However, stress can also have a positive impact on the workplace. Not all of it is bad or should be discouraged, as some forms can drive motivation and increase productivity and creativity. Positive stress is caused by stressful situations being met with positive attitudes, good news or unexpected advantages.
Negative stress, on the other hand, leads to bodies and minds shutting down, increasing workplace psychological hazards. Generally, it’s caused by unachievable deadlines, unrealistic workloads, workplace bullying and an overload of pressure.
Here are some actionable tips to manage stress in your workplace:
Resilience is important for managing stress.
Tough times are inevitable. It’s how you get back up after you’ve been knocked down that’s challenging to nail.
A better resilience can be achieved through strong support networks, self-compassion and learning from your setbacks. Mental agility, the ability to switch gears in your mind from reacting to stress to responding to stress, is helpful for building a better resilience.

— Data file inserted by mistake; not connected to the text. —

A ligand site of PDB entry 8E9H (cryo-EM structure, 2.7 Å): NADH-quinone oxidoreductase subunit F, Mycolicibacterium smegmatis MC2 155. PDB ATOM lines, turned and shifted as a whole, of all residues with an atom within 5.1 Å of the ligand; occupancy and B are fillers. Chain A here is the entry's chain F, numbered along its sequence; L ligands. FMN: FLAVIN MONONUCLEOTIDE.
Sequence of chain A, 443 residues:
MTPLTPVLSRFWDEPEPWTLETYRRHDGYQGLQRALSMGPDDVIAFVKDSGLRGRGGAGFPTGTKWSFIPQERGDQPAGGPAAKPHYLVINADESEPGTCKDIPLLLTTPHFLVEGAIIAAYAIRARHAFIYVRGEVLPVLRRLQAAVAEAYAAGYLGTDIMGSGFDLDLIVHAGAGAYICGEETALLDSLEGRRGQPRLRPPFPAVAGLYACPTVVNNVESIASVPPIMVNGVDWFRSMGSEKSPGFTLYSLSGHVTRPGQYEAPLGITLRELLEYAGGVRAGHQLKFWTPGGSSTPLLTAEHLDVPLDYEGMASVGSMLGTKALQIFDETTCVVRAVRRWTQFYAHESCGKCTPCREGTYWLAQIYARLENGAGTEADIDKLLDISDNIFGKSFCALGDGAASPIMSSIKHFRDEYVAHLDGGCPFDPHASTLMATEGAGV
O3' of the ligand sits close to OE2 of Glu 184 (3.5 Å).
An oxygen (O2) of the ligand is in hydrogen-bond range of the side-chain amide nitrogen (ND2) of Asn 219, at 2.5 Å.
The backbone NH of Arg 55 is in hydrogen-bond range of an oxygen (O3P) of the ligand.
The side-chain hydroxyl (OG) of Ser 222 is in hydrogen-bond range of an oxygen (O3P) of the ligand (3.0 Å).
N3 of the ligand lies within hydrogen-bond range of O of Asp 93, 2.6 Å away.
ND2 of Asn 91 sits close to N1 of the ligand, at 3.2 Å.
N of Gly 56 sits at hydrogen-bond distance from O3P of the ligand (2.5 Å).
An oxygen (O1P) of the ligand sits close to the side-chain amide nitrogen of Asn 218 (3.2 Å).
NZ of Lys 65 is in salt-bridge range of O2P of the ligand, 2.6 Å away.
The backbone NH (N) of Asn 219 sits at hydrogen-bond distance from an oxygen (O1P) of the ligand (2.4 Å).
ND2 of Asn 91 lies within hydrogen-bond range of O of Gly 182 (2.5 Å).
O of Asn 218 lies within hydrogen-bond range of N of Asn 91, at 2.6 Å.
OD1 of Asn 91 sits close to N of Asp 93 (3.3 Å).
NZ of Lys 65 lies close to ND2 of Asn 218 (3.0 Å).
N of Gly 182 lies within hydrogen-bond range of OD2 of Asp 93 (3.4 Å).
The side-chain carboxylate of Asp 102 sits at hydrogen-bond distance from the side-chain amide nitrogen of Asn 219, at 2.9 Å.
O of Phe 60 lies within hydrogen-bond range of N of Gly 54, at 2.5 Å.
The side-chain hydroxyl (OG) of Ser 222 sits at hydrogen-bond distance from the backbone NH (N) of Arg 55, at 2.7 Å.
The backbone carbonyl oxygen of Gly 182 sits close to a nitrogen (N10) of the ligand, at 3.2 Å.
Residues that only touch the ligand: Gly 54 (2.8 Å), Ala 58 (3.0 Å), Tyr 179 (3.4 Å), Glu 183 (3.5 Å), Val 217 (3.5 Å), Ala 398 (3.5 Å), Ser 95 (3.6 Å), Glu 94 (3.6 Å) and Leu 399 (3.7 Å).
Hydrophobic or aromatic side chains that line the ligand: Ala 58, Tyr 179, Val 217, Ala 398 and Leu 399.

Establish a Healthy Work/Life Balance
Balance in all aspects of life is crucial.
Flexible work environments can help to reduce some of the other pressures in your life. For small businesses that may be unable to stay competitive with pay, a healthy work/life balance is a rewarding incentive for all in managing stress and employee retention.
Good work/life balances will also assist in building resilience to stress. Find hobbies or a side project outside of work that makes you happy and fulfills you. Nurture relationships outside of the office and try new things to prevent being tied to only one thing – work.
Every little choice you make throughout your day can make you more resistant to stress. Balanced lifestyles, including healthy diets and adequate rest, offer the best tools to be able to cope better with stressful situations.
Avoid Excessive Workloads
Excessively high workloads cause people to feel under pressure and overwhelmed. When you feel overwhelmed, it’s common to become angry, withdrawn and irritable.
Giving work to an already overloaded employee can lead to stress-related disasters. Instead, manage excessive workloads by keeping staff levels adequate and reducing overtime. This prevents reacting to increases in demand and focuses on managing it instead.
Open communication lines between business owners and employees provide an outlet to share the stress and provide mentoring. If the workplace encourages a healthy and honest environment, excessive workloads can be minimized.
Take Deep Breath Breaks
Short breaks throughout the day, deep breathing, and exercise all contribute to happier, healthier minds.